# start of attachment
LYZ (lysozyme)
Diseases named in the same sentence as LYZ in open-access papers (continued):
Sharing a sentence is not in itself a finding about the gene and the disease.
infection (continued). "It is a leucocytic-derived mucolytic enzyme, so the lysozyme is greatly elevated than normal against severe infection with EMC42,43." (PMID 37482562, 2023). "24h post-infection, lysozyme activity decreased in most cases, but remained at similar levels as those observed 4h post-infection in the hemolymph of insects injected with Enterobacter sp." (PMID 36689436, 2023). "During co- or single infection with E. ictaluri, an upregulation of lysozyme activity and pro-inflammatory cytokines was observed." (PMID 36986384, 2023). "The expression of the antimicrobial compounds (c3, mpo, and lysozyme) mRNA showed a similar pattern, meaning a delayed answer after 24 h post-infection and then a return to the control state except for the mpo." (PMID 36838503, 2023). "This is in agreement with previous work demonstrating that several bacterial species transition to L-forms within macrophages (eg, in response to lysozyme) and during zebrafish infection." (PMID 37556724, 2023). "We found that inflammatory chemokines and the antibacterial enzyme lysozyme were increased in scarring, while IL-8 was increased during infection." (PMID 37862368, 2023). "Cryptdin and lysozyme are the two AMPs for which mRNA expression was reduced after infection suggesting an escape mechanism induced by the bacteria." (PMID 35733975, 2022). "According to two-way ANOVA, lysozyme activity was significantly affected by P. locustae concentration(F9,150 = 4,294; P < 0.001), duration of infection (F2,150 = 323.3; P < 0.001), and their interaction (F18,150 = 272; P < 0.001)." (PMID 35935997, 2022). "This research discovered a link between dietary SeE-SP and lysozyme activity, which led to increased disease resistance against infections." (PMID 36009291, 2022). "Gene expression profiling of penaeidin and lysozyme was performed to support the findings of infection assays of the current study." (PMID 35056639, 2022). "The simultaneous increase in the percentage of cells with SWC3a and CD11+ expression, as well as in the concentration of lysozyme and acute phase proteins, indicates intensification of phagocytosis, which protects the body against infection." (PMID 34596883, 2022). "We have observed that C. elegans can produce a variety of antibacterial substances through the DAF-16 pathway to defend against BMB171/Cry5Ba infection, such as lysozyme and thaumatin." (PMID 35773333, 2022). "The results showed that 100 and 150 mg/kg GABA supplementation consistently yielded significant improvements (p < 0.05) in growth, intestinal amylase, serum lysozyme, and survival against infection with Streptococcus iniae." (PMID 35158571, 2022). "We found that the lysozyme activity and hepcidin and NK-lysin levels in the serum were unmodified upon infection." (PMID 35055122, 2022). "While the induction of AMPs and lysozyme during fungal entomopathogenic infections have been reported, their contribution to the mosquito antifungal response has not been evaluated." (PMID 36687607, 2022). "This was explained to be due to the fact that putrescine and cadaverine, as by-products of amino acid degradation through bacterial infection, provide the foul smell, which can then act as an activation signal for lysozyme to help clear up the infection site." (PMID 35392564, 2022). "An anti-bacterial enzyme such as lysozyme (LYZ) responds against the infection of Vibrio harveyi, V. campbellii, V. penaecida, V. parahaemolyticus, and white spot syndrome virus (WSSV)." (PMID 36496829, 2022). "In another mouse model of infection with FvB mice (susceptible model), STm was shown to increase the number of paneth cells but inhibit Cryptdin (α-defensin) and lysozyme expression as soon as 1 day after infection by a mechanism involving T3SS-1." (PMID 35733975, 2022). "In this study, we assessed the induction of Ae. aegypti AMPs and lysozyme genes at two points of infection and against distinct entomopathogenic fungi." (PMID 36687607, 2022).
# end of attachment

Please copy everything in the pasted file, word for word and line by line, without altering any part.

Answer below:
LYZ (lysozyme)
Diseases named in the same sentence as LYZ in open-access papers (continued):
Sharing a sentence is not in itself a finding about the gene and the disease.
infection (continued). "It is a leucocytic-derived mucolytic enzyme, so the lysozyme is greatly elevated than normal against severe infection with EMC42,43." (PMID 37482562, 2023). "24h post-infection, lysozyme activity decreased in most cases, but remained at similar levels as those observed 4h post-infection in the hemolymph of insects injected with Enterobacter sp." (PMID 36689436, 2023). "During co- or single infection with E. ictaluri, an upregulation of lysozyme activity and pro-inflammatory cytokines was observed." (PMID 36986384, 2023). "The expression of the antimicrobial compounds (c3, mpo, and lysozyme) mRNA showed a similar pattern, meaning a delayed answer after 24 h post-infection and then a return to the control state except for the mpo." (PMID 36838503, 2023). "This is in agreement with previous work demonstrating that several bacterial species transition to L-forms within macrophages (eg, in response to lysozyme) and during zebrafish infection." (PMID 37556724, 2023). "We found that inflammatory chemokines and the antibacterial enzyme lysozyme were increased in scarring, while IL-8 was increased during infection." (PMID 37862368, 2023). "Cryptdin and lysozyme are the two AMPs for which mRNA expression was reduced after infection suggesting an escape mechanism induced by the bacteria." (PMID 35733975, 2022). "According to two-way ANOVA, lysozyme activity was significantly affected by P. locustae concentration(F9,150 = 4,294; P < 0.001), duration of infection (F2,150 = 323.3; P < 0.001), and their interaction (F18,150 = 272; P < 0.001)." (PMID 35935997, 2022). "This research discovered a link between dietary SeE-SP and lysozyme activity, which led to increased disease resistance against infections." (PMID 36009291, 2022). "Gene expression profiling of penaeidin and lysozyme was performed to support the findings of infection assays of the current study." (PMID 35056639, 2022). "The simultaneous increase in the percentage of cells with SWC3a and CD11+ expression, as well as in the concentration of lysozyme and acute phase proteins, indicates intensification of phagocytosis, which protects the body against infection." (PMID 34596883, 2022). "We have observed that C. elegans can produce a variety of antibacterial substances through the DAF-16 pathway to defend against BMB171/Cry5Ba infection, such as lysozyme and thaumatin." (PMID 35773333, 2022). "The results showed that 100 and 150 mg/kg GABA supplementation consistently yielded significant improvements (p < 0.05) in growth, intestinal amylase, serum lysozyme, and survival against infection with Streptococcus iniae." (PMID 35158571, 2022). "We found that the lysozyme activity and hepcidin and NK-lysin levels in the serum were unmodified upon infection." (PMID 35055122, 2022). "While the induction of AMPs and lysozyme during fungal entomopathogenic infections have been reported, their contribution to the mosquito antifungal response has not been evaluated." (PMID 36687607, 2022). "This was explained to be due to the fact that putrescine and cadaverine, as by-products of amino acid degradation through bacterial infection, provide the foul smell, which can then act as an activation signal for lysozyme to help clear up the infection site." (PMID 35392564, 2022). "An anti-bacterial enzyme such as lysozyme (LYZ) responds against the infection of Vibrio harveyi, V. campbellii, V. penaecida, V. parahaemolyticus, and white spot syndrome virus (WSSV)." (PMID 36496829, 2022). "In another mouse model of infection with FvB mice (susceptible model), STm was shown to increase the number of paneth cells but inhibit Cryptdin (α-defensin) and lysozyme expression as soon as 1 day after infection by a mechanism involving T3SS-1." (PMID 35733975, 2022). "In this study, we assessed the induction of Ae. aegypti AMPs and lysozyme genes at two points of infection and against distinct entomopathogenic fungi." (PMID 36687607, 2022).